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Bookkeeper and Bookkeeping
Definitions, Meaning Explained, Usage

The bookkeeper's role in the accounting cycle starts when transactions are entered in a journal or daybook. Bookkeepers may also serve as the accounting system interface with employees and customers.

What is a bookkeeper and what is bookkeeping?

Business people with the job title Bookkeeper may perform a very wide range of clerical and administrative tasks, but the central activity associated with bookkeeping is, literally, "keeping the books," especially the journals and ledgers that record all of the organization's financial transactions.

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What is the bookkeeper's role in the accounting cycle?

When an employee turns in an expense receipt, when a customer is invoiced, when a vendor is paid, or when any other transaction occurs, it is the bookkeeper's responsibility to enter the transaction first in a journal and then, later to see that journal entries are posted to a ledger. These activities in fact are the initial steps in the accounting cycle . At the end of each accounting period, the cycle is typically completed by accountants, who use the ledger entries to create trial balances, correct errors, and produce the period's financial statements such as the Income statement and Balance sheet.

In addition to recording transactions, bookkeepers often serve as the point of contact between the organization and customers or venders, who actually makes the transaction. Bookkeepers, for instance, may calculate, prepare, and distribute employee paychecks or payments to vendors. They may be responsible for calculating, preparing, and sending invoices to customers. They may be responsible for other activities, such as reconciling the organization's bank statements, determining when customer payments are overdue and starting collection procedures, or determining which level of management approval is required for specific payments.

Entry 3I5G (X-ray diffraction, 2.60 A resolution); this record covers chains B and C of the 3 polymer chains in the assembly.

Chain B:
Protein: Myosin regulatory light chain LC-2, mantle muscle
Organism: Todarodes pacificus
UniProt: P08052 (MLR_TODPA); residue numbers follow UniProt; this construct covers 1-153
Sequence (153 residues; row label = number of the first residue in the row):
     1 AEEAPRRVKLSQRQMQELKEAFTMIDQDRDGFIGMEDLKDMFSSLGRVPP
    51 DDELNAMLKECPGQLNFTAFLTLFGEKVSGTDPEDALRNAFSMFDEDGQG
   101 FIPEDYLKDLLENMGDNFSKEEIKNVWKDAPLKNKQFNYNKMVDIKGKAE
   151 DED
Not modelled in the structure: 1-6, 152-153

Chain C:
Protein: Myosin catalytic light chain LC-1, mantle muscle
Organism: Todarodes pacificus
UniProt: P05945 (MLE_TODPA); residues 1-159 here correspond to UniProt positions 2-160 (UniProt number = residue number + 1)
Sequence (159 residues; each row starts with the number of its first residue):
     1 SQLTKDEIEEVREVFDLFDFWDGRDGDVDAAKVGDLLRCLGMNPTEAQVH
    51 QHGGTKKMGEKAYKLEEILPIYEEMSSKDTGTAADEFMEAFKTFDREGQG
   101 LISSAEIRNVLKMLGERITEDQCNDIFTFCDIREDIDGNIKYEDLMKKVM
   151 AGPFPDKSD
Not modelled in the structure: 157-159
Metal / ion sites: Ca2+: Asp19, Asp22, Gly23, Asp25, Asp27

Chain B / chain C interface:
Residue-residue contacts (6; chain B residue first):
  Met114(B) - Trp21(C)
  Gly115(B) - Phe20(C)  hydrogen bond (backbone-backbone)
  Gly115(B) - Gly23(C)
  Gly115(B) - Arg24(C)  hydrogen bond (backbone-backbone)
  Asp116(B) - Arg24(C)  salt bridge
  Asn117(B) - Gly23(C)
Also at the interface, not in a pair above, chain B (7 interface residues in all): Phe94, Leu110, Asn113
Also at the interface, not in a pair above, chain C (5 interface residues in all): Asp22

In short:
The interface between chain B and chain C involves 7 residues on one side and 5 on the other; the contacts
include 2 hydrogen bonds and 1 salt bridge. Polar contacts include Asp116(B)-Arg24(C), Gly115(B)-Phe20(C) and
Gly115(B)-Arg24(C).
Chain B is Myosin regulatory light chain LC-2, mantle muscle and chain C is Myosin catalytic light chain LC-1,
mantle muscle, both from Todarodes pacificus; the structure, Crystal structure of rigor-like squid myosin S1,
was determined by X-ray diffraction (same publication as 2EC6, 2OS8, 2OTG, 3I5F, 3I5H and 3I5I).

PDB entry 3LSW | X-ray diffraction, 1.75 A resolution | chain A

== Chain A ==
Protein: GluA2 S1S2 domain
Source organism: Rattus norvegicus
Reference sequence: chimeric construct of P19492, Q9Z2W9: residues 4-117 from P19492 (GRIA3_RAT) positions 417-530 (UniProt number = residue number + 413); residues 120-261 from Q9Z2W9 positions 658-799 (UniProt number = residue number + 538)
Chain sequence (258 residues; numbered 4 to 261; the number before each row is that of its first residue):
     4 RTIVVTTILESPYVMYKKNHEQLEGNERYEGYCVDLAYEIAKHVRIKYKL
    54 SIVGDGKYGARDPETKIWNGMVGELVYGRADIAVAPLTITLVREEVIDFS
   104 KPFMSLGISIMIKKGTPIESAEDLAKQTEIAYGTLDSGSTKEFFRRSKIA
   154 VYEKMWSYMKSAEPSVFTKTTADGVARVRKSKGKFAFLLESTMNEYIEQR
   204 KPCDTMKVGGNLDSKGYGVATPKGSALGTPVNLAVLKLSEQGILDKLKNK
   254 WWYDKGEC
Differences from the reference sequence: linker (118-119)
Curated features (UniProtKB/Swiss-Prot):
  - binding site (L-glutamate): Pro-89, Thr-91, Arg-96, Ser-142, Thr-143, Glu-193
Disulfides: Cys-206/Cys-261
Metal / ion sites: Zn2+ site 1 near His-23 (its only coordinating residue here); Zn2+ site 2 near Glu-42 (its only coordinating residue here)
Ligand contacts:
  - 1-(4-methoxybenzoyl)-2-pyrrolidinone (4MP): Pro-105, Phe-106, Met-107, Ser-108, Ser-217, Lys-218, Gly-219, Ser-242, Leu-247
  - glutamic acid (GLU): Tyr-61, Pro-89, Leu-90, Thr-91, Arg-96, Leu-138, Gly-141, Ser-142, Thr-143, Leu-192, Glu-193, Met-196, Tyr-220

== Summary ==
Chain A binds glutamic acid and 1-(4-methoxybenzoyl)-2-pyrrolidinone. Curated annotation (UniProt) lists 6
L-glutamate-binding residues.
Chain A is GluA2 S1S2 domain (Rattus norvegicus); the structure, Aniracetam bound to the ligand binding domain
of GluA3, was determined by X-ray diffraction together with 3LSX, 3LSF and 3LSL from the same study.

What are the education and skll requirements for bookkeepers?

Skill requirements for the bookkeeper include a good command of double entry bookkeeping and a thorough familiarity with the organization's chart of accounts. This is because, under the double entry system, every financial event requires two bookkeeping entries, one a debit to one account, and the other an equal, offsetting credit to another account. Moreover, in almost all organizations now, the bookkeeper's "books" are actually software applications, parts of the organization's accounting/bookkeeping system. Thus, fundamental skills required for working as a bookkeeper also include the ability to use bookkeeping software and other office applications such as spreadsheets and word processors.

Bookkeeping normally does not require a four-year college degree, but most positions typically do require a high school diploma and some post-high school training in basic business knowledge and bookkeeping skills.

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